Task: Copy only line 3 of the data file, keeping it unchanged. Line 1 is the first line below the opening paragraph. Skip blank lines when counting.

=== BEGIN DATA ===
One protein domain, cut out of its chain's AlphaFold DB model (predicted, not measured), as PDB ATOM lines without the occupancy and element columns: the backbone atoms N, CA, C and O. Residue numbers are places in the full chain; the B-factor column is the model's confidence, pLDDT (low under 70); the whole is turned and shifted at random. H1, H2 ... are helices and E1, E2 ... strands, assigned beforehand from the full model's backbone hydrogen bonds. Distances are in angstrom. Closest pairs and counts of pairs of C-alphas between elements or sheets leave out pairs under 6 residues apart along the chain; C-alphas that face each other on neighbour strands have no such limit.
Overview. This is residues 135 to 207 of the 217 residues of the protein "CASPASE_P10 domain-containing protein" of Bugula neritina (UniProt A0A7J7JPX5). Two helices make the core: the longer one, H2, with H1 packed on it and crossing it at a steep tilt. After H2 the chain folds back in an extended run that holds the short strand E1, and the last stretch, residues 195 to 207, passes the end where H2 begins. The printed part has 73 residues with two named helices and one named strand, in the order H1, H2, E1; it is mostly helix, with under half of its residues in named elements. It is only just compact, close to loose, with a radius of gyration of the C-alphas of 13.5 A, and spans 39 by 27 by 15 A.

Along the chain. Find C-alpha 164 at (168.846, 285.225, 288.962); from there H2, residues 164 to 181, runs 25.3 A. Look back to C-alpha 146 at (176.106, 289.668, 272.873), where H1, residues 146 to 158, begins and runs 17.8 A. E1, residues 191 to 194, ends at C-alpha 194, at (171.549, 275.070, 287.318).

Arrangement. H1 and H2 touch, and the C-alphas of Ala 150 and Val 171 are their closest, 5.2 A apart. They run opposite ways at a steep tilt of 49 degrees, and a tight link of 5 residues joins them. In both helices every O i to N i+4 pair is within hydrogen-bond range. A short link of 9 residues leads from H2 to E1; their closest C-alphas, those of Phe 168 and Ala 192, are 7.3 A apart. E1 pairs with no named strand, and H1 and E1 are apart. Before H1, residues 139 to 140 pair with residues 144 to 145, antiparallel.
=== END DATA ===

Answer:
Arrangement. H1 and H2 touch, and the C-alphas of Ala 150 and Val 171 are their closest, 5.2 A apart. They run opposite ways at a steep tilt of 49 degrees, and a tight link of 5 residues joins them. In both helices every O i to N i+4 pair is within hydrogen-bond range. A short link of 9 residues leads from H2 to E1; their closest C-alphas, those of Phe 168 and Ala 192, are 7.3 A apart. E1 pairs with no named strand, and H1 and E1 are apart. Before H1, residues 139 to 140 pair with residues 144 to 145, antiparallel.